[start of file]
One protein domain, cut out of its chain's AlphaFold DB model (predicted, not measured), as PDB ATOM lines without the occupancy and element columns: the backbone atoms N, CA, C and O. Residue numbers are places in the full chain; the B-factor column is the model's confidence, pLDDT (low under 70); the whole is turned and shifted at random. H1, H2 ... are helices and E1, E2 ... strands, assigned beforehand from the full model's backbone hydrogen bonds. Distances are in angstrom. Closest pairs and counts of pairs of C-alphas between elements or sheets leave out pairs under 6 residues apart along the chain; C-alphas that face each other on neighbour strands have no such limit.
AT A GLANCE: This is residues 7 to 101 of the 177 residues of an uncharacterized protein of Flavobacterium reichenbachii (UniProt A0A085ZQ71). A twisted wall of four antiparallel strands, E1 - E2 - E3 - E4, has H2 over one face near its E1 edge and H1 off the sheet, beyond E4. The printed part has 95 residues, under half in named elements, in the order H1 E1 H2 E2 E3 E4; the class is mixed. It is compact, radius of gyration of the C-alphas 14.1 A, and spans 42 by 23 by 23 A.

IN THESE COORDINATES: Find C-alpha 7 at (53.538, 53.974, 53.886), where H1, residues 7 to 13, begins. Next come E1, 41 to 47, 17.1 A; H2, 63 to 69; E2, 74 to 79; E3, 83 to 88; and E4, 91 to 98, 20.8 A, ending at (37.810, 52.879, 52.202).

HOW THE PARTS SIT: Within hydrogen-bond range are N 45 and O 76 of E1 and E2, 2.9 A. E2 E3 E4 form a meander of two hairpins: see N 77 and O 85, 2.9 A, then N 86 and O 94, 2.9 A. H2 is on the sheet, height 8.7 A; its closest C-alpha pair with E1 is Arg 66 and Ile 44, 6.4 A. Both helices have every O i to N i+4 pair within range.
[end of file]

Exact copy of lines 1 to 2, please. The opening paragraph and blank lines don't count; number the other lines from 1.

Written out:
AT A GLANCE: This is residues 7 to 101 of the 177 residues of an uncharacterized protein of Flavobacterium reichenbachii (UniProt A0A085ZQ71). A twisted wall of four antiparallel strands, E1 - E2 - E3 - E4, has H2 over one face near its E1 edge and H1 off the sheet, beyond E4. The printed part has 95 residues, under half in named elements, in the order H1 E1 H2 E2 E3 E4; the class is mixed. It is compact, radius of gyration of the C-alphas 14.1 A, and spans 42 by 23 by 23 A.

IN THESE COORDINATES: Find C-alpha 7 at (53.538, 53.974, 53.886), where H1, residues 7 to 13, begins. Next come E1, 41 to 47, 17.1 A; H2, 63 to 69; E2, 74 to 79; E3, 83 to 88; and E4, 91 to 98, 20.8 A, ending at (37.810, 52.879, 52.202).